The fear of an influencing machine manifests now in the fear of the marketing apparatus and the technologies that facilitate it. Marketing, by definition, is a coercive force that creates desire where there is none. We fear it is so convincing that it comes between us and ourselves.This is where we return to Dana’s point that an inability “to think differently than the people surrounding [us] is, in and of itself, a mode of INsanity.” I wonder if ‘conformist’ is a clinical category of abnormal psychology in the DSM-IV.
The fact that the machine is operated by enemies smart enough to work its many foreign cranks and levers and pulley systems makes it a potent metaphor for more general or abstract social technologies that frame desire, pleasure, and fulfillment for us. Technologies are never neutral; they are always embedded with cultural assumptions and they dictate the way we see and relate to the world around us. Have you found yourself thinking in 140-character anecdotes? Have you been seeing the world through the filters and frames of your Instagram? Have you been at a party where your homie did something ridiculous and you bookmarked it so you could re-hash the story for a Facebook timeline format the next day?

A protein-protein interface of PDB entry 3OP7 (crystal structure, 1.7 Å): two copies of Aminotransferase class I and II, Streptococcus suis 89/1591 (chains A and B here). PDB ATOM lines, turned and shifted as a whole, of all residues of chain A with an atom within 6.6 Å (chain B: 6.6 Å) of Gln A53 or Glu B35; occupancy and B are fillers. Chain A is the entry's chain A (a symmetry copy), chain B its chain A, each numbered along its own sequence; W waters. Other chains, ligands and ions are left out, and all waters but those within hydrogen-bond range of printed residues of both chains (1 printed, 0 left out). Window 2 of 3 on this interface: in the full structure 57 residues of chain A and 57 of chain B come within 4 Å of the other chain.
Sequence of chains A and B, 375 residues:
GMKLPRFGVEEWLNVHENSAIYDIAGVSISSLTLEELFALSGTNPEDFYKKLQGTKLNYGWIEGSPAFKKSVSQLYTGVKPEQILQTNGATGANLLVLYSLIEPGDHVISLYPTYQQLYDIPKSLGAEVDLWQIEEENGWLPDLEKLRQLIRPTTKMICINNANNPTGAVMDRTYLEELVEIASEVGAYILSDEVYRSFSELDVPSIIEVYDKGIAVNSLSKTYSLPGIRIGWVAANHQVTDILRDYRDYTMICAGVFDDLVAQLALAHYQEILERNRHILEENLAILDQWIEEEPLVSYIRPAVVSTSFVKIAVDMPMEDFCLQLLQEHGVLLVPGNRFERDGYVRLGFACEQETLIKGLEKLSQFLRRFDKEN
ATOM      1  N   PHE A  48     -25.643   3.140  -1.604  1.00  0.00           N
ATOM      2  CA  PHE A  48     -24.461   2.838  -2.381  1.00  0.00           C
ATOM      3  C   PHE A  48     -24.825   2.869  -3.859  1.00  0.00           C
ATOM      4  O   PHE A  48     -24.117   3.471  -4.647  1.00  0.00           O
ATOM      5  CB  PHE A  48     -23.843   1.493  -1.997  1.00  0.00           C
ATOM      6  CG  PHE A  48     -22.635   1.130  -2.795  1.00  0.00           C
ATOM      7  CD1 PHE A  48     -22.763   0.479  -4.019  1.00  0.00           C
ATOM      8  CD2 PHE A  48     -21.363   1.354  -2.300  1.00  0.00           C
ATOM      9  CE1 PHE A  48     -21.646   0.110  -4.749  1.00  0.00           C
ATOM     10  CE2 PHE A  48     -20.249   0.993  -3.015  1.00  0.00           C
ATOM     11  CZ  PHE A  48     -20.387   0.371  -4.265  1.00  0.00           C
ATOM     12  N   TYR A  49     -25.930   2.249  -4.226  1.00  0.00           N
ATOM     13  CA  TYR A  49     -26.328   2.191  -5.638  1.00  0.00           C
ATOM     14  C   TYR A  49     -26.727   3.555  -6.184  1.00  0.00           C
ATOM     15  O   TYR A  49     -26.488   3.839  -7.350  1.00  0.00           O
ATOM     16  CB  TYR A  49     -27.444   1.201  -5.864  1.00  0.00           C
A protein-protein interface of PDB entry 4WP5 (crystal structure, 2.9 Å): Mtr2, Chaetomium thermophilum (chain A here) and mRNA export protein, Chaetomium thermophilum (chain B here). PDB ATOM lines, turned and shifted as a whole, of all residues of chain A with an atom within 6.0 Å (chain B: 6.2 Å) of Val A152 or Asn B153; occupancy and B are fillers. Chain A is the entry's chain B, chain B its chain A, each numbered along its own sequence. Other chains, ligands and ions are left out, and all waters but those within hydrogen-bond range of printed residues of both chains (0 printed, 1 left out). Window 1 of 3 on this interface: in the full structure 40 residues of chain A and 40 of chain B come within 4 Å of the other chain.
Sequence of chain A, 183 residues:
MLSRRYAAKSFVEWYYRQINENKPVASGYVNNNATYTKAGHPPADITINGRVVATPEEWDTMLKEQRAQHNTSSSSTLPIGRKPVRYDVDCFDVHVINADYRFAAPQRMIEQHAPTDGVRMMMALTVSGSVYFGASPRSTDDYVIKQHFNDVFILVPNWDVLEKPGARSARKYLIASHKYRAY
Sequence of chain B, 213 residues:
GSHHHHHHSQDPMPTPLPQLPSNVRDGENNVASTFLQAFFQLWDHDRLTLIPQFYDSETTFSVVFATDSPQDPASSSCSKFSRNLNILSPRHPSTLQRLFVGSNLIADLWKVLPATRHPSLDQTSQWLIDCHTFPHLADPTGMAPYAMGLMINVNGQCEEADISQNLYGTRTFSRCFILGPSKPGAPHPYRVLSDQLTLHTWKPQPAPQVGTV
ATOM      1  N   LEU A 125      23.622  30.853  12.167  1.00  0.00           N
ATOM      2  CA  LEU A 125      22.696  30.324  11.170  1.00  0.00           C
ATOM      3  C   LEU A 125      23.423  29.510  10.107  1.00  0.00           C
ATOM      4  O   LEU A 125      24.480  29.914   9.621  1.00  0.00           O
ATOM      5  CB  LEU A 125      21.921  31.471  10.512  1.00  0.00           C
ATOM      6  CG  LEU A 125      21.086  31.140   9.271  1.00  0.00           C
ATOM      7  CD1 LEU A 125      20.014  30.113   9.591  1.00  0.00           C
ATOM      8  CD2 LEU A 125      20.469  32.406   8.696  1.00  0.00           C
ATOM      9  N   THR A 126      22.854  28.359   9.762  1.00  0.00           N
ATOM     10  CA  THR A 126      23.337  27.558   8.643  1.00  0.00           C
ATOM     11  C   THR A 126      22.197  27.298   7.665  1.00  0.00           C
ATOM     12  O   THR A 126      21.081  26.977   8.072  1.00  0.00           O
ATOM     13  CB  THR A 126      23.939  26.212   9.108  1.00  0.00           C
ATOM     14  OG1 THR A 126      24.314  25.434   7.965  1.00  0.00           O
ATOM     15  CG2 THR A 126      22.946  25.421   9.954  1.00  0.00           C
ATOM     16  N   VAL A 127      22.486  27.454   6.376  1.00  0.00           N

My own understanding of this delusion is filtered through X-Files and Men in Black; the machine is operated by (what I imagine to be) evil lab-coated, face-masked white men silhouetted by the sterile light of the clinic. Or, you know, Mark Zuckerberg.
And sure, the apparatus has operators, but it can also act autonomously. Its keepers can set it free, carrying the ideological biases and cultural assumptions of its creators, and its victims are drawn into its discursive framework. To accept it means to lose the ability to articulate ourselves except through the logical grooves that are inscribed in and re-inscribed on the cultural field by the influencing machine. So do we know ourselves anymore? Can we express the full depth and complexity of ourselves if we are limited to the channels provided by the technological regime? What is at stake here? Individuality? Are we afraid that when we have joined the swarm, we are in fact the loneliest we could ever be?